In this world quality is measured by a number of emergent metrics – for example the popularity of a resource, the number of times it is referenced or quoted, the number of times it is linked to, and for dynamic resources (e.g. blogs) the number of repeat visitors. These will be quite different from the formal benchmarks of quality and esteem indicators that are predetermined in academia.
Put simply – are blogs, wikis, etc as valuable resources as formal articles that have been through the rigorous academic process? My feeling is that if they meet the need then yes. There seems to be some resistance, snobbery, even towards these types of resources. I think this is partly rooted in defence, a kind of job preservation – many academics want to be the holders of content and feel threatened by this more open approach, and thus wave the quality flag to try and hold back the development.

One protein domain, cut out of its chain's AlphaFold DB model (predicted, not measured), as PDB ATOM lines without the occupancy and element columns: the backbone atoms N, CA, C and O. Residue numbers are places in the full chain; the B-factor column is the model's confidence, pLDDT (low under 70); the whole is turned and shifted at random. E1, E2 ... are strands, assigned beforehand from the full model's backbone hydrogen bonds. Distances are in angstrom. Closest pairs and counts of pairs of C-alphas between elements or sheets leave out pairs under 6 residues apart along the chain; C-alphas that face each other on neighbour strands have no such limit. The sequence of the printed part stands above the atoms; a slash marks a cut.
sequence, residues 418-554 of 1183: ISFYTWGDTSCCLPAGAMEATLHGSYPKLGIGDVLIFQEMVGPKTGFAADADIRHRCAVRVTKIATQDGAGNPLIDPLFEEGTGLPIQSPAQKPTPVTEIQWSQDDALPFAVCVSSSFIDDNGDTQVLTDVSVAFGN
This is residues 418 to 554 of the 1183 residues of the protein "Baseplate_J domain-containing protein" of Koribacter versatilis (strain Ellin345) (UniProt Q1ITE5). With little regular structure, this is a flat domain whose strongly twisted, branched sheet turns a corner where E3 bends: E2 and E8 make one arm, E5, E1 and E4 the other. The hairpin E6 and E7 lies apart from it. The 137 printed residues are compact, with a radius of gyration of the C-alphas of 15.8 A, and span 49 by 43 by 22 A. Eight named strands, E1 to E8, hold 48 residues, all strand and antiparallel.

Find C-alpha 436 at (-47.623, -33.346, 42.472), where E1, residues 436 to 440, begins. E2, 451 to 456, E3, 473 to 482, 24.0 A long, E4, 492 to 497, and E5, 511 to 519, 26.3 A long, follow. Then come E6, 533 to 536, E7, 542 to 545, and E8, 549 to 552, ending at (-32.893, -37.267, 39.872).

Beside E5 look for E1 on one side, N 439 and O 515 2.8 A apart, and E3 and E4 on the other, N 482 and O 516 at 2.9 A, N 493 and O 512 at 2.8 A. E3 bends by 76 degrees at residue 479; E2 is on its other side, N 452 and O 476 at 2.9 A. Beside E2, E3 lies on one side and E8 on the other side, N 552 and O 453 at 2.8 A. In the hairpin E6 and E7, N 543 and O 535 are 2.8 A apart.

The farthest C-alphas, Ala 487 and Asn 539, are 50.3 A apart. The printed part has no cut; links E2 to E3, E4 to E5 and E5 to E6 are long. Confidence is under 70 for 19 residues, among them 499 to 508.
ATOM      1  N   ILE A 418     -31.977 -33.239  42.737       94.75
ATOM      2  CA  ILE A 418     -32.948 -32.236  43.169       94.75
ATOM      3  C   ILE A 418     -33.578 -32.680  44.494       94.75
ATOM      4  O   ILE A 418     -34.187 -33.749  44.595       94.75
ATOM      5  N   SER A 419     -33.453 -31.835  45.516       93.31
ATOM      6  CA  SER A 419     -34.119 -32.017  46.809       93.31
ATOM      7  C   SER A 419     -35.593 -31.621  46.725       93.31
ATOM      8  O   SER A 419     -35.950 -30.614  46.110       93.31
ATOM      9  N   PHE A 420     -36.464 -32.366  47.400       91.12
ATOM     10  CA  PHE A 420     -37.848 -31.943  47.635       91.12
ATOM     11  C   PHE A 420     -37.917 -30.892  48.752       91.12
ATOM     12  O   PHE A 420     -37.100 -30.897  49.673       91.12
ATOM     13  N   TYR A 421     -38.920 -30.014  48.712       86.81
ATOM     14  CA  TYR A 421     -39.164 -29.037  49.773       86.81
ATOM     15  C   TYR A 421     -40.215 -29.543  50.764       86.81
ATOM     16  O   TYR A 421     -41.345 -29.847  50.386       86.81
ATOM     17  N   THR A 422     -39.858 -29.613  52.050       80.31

I have been asked by my publisher for some suggestions for images for my VLE book. I really struggle with this because a) I’m not a very visual kind of person and b) the IT/Educational Technology area doesn’t really lend itself to photographs very easily.
I wrote a piece for the Times Higher once and they sent a photographer to my house to take a picture to accompany the piece. He was very disappointed when he turned up. ‘Do you have a bank of computers?’ he asked hopefully. I shook my head, indicating my sole laptop. We tried various poses – me grinning over the top of the screen, me looking pensive as I type, me cuddling up to the keyboard… well you get the idea. Needless to say none of them would have been candidates for the National Portrait Gallery, so in the end they just went with a (rather scary) close-up of my face. Which I think demonstrates the problem, even with a professional, experienced photographer, the best we could come up with was my mug.